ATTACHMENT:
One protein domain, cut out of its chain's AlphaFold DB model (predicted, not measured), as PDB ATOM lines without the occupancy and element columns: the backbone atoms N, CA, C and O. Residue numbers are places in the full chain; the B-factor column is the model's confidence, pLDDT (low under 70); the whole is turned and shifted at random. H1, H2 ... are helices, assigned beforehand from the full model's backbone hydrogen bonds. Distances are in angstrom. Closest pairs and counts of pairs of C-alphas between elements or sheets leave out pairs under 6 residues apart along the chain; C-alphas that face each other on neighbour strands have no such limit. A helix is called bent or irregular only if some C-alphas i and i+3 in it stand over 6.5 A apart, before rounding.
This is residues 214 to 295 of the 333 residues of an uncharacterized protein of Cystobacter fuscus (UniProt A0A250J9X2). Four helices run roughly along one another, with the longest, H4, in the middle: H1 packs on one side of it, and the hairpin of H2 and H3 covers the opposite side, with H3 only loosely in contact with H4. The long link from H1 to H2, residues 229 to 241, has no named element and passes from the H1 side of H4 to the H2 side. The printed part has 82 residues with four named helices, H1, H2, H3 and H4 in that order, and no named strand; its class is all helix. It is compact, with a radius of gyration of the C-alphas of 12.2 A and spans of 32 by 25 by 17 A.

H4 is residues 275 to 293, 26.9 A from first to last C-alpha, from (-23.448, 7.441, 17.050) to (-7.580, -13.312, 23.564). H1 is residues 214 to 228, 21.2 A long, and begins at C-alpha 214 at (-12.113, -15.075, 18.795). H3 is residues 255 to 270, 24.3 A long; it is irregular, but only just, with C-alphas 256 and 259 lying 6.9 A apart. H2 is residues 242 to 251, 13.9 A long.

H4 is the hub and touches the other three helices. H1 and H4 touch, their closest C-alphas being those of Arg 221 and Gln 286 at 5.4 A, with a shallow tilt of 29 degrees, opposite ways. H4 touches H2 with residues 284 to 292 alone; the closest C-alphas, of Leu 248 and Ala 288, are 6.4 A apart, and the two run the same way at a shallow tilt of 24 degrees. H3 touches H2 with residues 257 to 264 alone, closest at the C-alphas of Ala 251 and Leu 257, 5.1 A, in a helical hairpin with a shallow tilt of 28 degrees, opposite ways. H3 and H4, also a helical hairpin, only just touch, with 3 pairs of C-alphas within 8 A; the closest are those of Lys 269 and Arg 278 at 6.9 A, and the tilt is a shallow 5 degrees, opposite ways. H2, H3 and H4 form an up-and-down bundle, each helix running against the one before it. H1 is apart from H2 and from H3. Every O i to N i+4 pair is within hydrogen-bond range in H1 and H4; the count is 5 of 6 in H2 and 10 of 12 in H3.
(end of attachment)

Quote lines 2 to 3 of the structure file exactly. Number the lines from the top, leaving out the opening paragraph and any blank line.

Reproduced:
H4 is residues 275 to 293, 26.9 A from first to last C-alpha, from (-23.448, 7.441, 17.050) to (-7.580, -13.312, 23.564). H1 is residues 214 to 228, 21.2 A long, and begins at C-alpha 214 at (-12.113, -15.075, 18.795). H3 is residues 255 to 270, 24.3 A long; it is irregular, but only just, with C-alphas 256 and 259 lying 6.9 A apart. H2 is residues 242 to 251, 13.9 A long.

H4 is the hub and touches the other three helices. H1 and H4 touch, their closest C-alphas being those of Arg 221 and Gln 286 at 5.4 A, with a shallow tilt of 29 degrees, opposite ways. H4 touches H2 with residues 284 to 292 alone; the closest C-alphas, of Leu 248 and Ala 288, are 6.4 A apart, and the two run the same way at a shallow tilt of 24 degrees. H3 touches H2 with residues 257 to 264 alone, closest at the C-alphas of Ala 251 and Leu 257, 5.1 A, in a helical hairpin with a shallow tilt of 28 degrees, opposite ways. H3 and H4, also a helical hairpin, only just touch, with 3 pairs of C-alphas within 8 A; the closest are those of Lys 269 and Arg 278 at 6.9 A, and the tilt is a shallow 5 degrees, opposite ways. H2, H3 and H4 form an up-and-down bundle, each helix running against the one before it. H1 is apart from H2 and from H3. Every O i to N i+4 pair is within hydrogen-bond range in H1 and H4; the count is 5 of 6 in H2 and 10 of 12 in H3.